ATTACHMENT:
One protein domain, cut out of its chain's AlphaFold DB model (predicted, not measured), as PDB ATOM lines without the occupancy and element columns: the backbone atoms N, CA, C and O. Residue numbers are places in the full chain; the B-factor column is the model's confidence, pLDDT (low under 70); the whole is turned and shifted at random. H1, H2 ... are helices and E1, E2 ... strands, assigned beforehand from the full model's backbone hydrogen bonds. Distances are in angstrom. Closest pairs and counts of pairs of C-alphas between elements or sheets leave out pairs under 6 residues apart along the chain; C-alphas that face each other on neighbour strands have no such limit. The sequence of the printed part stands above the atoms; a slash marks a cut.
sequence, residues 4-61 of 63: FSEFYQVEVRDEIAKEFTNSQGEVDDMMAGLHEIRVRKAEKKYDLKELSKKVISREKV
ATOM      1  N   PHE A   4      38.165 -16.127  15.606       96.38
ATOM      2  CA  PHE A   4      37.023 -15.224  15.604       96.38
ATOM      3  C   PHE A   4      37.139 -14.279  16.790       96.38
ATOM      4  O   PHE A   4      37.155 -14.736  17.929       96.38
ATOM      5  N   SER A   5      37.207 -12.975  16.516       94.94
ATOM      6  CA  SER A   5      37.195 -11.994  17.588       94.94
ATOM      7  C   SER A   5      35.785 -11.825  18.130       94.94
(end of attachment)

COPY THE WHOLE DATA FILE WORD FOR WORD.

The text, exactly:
One protein domain, cut out of its chain's AlphaFold DB model (predicted, not measured), as PDB ATOM lines without the occupancy and element columns: the backbone atoms N, CA, C and O. Residue numbers are places in the full chain; the B-factor column is the model's confidence, pLDDT (low under 70); the whole is turned and shifted at random. H1, H2 ... are helices and E1, E2 ... strands, assigned beforehand from the full model's backbone hydrogen bonds. Distances are in angstrom. Closest pairs and counts of pairs of C-alphas between elements or sheets leave out pairs under 6 residues apart along the chain; C-alphas that face each other on neighbour strands have no such limit. The sequence of the printed part stands above the atoms; a slash marks a cut.
sequence, residues 4-61 of 63: FSEFYQVEVRDEIAKEFTNSQGEVDDMMAGLHEIRVRKAEKKYDLKELSKKVISREKV
ATOM      1  N   PHE A   4      38.165 -16.127  15.606       96.38
ATOM      2  CA  PHE A   4      37.023 -15.224  15.604       96.38
ATOM      3  C   PHE A   4      37.139 -14.279  16.790       96.38
ATOM      4  O   PHE A   4      37.155 -14.736  17.929       96.38
ATOM      5  N   SER A   5      37.207 -12.975  16.516       94.94
ATOM      6  CA  SER A   5      37.195 -11.994  17.588       94.94
ATOM      7  C   SER A   5      35.785 -11.825  18.130       94.94